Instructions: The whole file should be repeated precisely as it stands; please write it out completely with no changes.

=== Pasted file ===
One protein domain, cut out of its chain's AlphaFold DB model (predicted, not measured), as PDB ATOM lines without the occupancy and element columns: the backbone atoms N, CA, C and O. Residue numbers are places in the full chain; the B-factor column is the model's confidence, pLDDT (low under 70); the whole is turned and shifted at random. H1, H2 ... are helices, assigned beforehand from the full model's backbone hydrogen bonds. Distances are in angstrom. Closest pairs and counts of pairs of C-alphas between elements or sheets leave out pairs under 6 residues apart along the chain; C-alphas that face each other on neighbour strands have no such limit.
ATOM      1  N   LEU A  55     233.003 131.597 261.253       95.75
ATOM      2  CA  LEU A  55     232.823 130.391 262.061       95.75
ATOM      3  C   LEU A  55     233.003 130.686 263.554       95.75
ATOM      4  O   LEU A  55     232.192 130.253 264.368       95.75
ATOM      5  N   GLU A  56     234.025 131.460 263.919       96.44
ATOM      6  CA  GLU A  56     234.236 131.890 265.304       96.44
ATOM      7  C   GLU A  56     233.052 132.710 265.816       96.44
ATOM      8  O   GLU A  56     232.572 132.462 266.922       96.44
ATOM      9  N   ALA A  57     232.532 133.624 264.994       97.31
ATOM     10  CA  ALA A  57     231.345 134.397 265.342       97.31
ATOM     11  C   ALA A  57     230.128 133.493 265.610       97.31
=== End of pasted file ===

One protein domain, cut out of its chain's AlphaFold DB model (predicted, not measured), as PDB ATOM lines without the occupancy and element columns: the backbone atoms N, CA, C and O. Residue numbers are places in the full chain; the B-factor column is the model's confidence, pLDDT (low under 70); the whole is turned and shifted at random. H1, H2 ... are helices, assigned beforehand from the full model's backbone hydrogen bonds. Distances are in angstrom. Closest pairs and counts of pairs of C-alphas between elements or sheets leave out pairs under 6 residues apart along the chain; C-alphas that face each other on neighbour strands have no such limit.
ATOM      1  N   LEU A  55     233.003 131.597 261.253       95.75
ATOM      2  CA  LEU A  55     232.823 130.391 262.061       95.75
ATOM      3  C   LEU A  55     233.003 130.686 263.554       95.75
ATOM      4  O   LEU A  55     232.192 130.253 264.368       95.75
ATOM      5  N   GLU A  56     234.025 131.460 263.919       96.44
ATOM      6  CA  GLU A  56     234.236 131.890 265.304       96.44
ATOM      7  C   GLU A  56     233.052 132.710 265.816       96.44
ATOM      8  O   GLU A  56     232.572 132.462 266.922       96.44
ATOM      9  N   ALA A  57     232.532 133.624 264.994       97.31
ATOM     10  CA  ALA A  57     231.345 134.397 265.342       97.31
ATOM     11  C   ALA A  57     230.128 133.493 265.610       97.31